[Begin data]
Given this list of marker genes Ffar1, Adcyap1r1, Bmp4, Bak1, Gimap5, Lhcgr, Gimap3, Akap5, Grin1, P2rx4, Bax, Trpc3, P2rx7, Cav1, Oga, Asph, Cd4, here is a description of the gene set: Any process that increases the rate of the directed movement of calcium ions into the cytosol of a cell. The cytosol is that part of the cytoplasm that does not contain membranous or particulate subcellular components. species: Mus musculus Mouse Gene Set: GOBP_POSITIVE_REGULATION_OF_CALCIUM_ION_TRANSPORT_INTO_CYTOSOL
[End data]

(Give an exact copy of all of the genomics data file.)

Given this list of marker genes Ffar1, Adcyap1r1, Bmp4, Bak1, Gimap5, Lhcgr, Gimap3, Akap5, Grin1, P2rx4, Bax, Trpc3, P2rx7, Cav1, Oga, Asph, Cd4, here is a description of the gene set: Any process that increases the rate of the directed movement of calcium ions into the cytosol of a cell. The cytosol is that part of the cytoplasm that does not contain membranous or particulate subcellular components. species: Mus musculus Mouse Gene Set: GOBP_POSITIVE_REGULATION_OF_CALCIUM_ION_TRANSPORT_INTO_CYTOSOL